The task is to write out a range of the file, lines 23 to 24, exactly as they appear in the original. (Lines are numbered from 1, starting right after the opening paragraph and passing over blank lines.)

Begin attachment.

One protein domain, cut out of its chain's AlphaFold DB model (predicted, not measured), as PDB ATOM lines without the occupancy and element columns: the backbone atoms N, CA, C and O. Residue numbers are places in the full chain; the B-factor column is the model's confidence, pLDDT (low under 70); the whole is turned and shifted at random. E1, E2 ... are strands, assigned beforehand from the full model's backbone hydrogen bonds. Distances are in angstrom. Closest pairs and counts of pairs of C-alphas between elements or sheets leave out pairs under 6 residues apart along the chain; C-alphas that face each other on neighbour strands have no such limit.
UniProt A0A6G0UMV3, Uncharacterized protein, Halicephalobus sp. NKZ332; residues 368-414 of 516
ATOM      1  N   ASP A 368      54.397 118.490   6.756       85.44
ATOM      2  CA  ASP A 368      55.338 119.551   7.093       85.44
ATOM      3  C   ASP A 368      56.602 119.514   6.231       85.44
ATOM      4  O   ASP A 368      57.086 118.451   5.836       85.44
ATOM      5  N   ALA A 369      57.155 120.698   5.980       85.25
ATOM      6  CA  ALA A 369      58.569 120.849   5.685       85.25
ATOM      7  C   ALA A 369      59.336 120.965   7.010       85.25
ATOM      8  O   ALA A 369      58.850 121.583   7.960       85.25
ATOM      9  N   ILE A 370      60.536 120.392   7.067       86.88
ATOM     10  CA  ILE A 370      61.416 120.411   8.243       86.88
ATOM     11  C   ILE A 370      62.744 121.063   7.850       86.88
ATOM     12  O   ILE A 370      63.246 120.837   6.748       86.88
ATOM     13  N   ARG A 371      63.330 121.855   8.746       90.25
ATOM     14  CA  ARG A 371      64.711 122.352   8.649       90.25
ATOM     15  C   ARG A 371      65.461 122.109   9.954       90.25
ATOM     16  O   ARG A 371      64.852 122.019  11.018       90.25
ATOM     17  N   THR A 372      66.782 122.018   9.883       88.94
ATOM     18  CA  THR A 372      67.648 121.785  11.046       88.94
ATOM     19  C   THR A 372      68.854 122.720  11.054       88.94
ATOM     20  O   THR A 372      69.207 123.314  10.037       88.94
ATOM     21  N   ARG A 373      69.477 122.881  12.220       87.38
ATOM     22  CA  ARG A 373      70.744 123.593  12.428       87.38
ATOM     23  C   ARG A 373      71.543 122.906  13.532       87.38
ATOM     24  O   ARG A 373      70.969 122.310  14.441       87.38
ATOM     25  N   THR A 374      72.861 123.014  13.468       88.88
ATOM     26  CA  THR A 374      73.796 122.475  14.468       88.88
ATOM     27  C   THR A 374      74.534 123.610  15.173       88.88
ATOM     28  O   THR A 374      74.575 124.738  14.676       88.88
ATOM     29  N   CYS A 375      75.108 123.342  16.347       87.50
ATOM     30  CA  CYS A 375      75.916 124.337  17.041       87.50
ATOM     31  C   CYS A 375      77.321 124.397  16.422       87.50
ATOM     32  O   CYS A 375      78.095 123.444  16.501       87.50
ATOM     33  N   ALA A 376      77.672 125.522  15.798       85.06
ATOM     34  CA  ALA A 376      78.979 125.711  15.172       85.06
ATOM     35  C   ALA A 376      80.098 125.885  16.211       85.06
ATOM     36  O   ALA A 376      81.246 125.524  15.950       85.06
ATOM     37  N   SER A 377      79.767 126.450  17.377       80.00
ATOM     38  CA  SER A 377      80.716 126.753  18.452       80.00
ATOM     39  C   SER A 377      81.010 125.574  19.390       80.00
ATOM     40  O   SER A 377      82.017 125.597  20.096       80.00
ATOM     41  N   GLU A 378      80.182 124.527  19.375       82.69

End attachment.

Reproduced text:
ATOM     22  CA  ARG A 373      70.744 123.593  12.428       87.38
ATOM     23  C   ARG A 373      71.543 122.906  13.532       87.38